a) It's a poorer system. It's pre-approval, on mass, which means the user doesn't know why an app needs access to resources before approving them. iOS seeks approval at the time of requiring the resource, enabling the user to know what the resource is needed for.

                      This.
                      I don't have IOS myself, but heard that its non-stock apps (rather, the OS API) require user approval before sending out tweets [arstechnica.com] such as an embarrassing #softwarepirateconfession resulting from your misunderstanding what the app really wanted to do. We all know how much dialogs do in the hands of Joe Bloggs, but to us here it is fair enough warning.

                      I would expect that OS protection from Android alone, and NOT Apple. The added burden [and power] placed on the user is uncharacteristic of Apple anyway. Y

              • Re: (Score:3, Insightful)

                by noh8rz10 (2716597)

                ok, here's the deal. On android phones, the default browser and maps apps phone home all ur info. On iOS phones, the default browser and maps app do not phone home all ur info. This is the difference between android and iOS. agreed? now, which one sounds better to you?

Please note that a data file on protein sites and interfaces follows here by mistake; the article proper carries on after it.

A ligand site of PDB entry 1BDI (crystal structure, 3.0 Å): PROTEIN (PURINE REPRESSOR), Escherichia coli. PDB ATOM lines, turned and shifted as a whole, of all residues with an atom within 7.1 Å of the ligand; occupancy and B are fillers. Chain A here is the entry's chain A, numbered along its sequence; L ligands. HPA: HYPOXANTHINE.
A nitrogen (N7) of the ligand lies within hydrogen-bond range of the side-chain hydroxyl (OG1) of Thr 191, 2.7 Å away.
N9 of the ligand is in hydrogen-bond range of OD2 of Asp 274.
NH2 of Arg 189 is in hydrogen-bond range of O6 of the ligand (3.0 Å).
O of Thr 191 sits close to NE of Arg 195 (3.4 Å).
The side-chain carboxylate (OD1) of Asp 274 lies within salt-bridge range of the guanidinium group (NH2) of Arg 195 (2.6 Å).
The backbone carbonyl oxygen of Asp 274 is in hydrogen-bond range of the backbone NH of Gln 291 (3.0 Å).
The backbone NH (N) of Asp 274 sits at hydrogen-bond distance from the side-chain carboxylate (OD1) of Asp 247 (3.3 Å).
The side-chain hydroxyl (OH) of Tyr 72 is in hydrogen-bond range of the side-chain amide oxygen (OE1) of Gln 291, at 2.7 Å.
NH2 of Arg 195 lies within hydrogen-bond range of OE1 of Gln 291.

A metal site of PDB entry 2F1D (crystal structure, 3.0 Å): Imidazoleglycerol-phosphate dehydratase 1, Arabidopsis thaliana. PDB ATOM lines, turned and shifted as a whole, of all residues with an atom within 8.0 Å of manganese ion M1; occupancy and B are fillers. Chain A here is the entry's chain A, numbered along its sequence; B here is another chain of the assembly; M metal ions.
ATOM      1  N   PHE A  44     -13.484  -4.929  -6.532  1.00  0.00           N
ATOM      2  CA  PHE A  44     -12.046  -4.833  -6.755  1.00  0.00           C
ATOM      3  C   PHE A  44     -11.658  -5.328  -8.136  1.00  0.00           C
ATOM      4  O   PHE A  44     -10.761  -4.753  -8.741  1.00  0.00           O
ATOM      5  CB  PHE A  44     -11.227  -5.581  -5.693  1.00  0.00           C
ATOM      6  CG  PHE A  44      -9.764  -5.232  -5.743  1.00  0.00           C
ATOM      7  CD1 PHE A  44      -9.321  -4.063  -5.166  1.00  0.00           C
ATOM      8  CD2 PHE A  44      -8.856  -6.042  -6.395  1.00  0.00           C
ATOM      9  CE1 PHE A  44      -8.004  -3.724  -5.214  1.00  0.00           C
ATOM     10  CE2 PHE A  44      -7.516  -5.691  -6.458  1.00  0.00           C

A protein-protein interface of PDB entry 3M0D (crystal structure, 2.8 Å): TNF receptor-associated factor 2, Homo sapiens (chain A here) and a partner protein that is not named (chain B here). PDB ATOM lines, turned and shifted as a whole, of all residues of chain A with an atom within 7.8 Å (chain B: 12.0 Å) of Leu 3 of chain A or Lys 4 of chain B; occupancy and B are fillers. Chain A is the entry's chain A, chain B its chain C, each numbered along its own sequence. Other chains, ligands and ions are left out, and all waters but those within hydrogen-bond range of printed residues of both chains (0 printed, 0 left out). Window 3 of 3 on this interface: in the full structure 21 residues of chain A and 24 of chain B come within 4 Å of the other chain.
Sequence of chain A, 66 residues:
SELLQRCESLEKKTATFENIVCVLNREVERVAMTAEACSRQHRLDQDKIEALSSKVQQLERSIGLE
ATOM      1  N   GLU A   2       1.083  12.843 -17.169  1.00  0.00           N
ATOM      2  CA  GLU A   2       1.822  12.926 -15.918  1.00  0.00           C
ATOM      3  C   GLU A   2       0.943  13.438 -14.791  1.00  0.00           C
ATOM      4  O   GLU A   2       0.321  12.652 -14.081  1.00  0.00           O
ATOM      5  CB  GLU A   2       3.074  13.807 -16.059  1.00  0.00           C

• Frankly, Android.

                  Because lots of Apple apps, guidelines or no, have been caught "phoning home" info that people certainly did not want known.

                  On Android, (A) you have to explicitly approve all such services that an app can access on your phone, in advance, and (B) unlike iOS, there are no "no competition" rules for Android apps. If you can find a better (or better for YOU) app than stock Android apps, just use it and stop using the stock Android app. Try that on Apple. You can't.

                  Granted, Apple asks
                  • Because lots of Apple apps, guidelines or no, have been caught "phoning home" info that people certainly did not want known.